IT WAS not all rosy in Selayang this year as Selayang Municipal Council (MPS) had to tackle a host of issues concerning the public, from illegal waste dumping and catching stray animals to clamping down on unlicensed car wash operators.
Council enforcement officers were kept busy dealing with illegal waste dumping but the complaints from residents and business owners escalated when they witnessed lorries drive into empty lands to dispose of waste at odd hours.
In July, Rawang assemblyman Chua Wei Kiat visited a low-cost apartment in Saujana Rawang after residents there spotted open burning sites from their homes.
Most of the rubbish found comprised plastic containers, old tyres, broken furniture and used bottles of chemical products.
Piles of construction waste such as broken tiles and empty paint tins were also discovered near Sungai Garing.
A week later, MPS fined three operators found illegally dumping rubbish at the site RM1,000 on the spot, because they were found to be operating on state land.
Chua said the operators claimed they had disposed of the rubbish at the spot for the past 20 years.
“They managed to escape (in the past), but this time we visited the area at the right time, ” he said.
To prevent operators from dumping rubbish illegally, MPS dug a deep hole along the path to stop vehicles from driving into the area.
Another illegal dumpsite was highlighted when Prof Dr Andy Hickson took to social media where he posted a video of rubbish dumped in the forest near the Hospital Orang Asli Gombak in Jalan Gombak.
The bright pink delivery bags stood out among the piles of plastic bags, plastic bottles and other waste discarded at the illegal dumpsite.
MPS said the site came under the Gombak Public Works Depart-ment’s (JKR) purview.
A gotong-royong was organised by the council and 200 volunteers to clean up the site after Prof Hickson’s video went viral.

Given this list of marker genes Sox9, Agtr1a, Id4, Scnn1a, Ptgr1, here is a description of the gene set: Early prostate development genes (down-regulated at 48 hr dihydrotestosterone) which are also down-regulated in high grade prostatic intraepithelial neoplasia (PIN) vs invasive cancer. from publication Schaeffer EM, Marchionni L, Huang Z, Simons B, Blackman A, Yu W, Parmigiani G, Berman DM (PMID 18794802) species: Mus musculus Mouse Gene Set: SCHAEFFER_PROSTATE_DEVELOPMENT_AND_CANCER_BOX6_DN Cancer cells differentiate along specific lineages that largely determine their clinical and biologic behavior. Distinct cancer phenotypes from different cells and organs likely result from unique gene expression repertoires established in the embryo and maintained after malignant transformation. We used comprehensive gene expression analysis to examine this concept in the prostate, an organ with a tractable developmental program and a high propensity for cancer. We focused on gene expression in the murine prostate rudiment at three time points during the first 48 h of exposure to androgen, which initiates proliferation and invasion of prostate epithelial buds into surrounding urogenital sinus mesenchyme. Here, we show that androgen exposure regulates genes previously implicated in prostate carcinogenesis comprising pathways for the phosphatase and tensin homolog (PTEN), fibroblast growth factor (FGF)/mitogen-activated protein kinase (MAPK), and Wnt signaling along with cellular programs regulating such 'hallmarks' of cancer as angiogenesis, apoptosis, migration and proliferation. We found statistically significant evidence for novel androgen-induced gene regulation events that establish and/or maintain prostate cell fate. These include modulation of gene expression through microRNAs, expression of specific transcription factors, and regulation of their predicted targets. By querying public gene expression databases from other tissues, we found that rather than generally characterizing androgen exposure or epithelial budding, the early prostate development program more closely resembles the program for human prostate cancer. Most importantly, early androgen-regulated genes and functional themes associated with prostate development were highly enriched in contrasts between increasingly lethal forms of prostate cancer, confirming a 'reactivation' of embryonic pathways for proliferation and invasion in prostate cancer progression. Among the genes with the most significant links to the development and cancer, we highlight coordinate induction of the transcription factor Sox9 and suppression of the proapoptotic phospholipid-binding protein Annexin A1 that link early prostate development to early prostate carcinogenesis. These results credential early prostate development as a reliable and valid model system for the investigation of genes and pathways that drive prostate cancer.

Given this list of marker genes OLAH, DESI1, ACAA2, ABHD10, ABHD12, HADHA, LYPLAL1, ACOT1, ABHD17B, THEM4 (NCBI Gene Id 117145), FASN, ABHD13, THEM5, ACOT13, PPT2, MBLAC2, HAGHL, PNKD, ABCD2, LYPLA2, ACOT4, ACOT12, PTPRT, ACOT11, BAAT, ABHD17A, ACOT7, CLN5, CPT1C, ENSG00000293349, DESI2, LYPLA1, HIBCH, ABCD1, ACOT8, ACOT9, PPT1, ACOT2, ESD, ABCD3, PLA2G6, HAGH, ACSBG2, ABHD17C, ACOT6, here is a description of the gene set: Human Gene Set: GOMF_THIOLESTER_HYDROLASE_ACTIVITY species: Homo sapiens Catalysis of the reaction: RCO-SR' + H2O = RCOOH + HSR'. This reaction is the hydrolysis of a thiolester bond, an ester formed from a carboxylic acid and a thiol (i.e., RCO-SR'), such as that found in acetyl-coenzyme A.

JKR, who owns the road leading to the site, agreed to put up concrete blocks as a barricade on the riverbank to prevent further illegal dumping.
MPS also welcomed its new president Shamsul Shahril Badliza Mohd Noor who took office in October.
The former Kuala Selangor district officer was sworn in as the seventh president after the seat was left vacant in March.
He vowed to end illegal dumping although it may be an uphill task, and said he intended to work on localised issues.
As of November, the council received 1,638 complaints pertaining to illegal dumping and uncollected rubbish.
Pasar Moden Selayang Baru moved into a new building in September, not far from the old market.
However, traders were furious when only 300 of them were given lots in the new building out of about 400 traders.
They handed a memorandum to the Human Rights Commission of Malaysia (Suhakam) in Kuala Lumpur with a list of demands that they wanted the developer and authorities to address.
Among the demands were alternative trading sites for those who were unable to get lots at the new market as well as compensation for traders whose businesses were disrupted due to the relocation process.
Shamsul said the council took note of the traders’ complaints.
MPS is currently working on rectifying the various issues within the market, including installing additional plug points and putting up proper signage to indicate different sections in the market.
The council also launched its third Smart Selangor bus route to serve the Batu Arang and Sungai Buloh area.
The 31.3km route starts at SK Batu Arang and ends at Sungai Buloh KTM station with 45 stops in total. The round-trip journey takes about 90 minutes.
Funded by the state government at a cost of RM2mil a year, the four Smart Selangor buses will be operational from 6am to 10pm at a frequency of 45 minutes.
Frequent flash floods in Taman Tun Perak in Rawang has been resolved after Gombak’s Drainage and Irrigation Department (DID) raised the existing Sungai Pajam river wall by one metre for a 110m stretch parallel to Jalan TP9 as part of a flood mitigation plan.
The flash floods has been a long-standing issue since 2004 and usually occurs at the convergence of Sungai Pajam and Anak Sungai Pajam, causing water to overflow into the concrete U-shaped drains across the houses.
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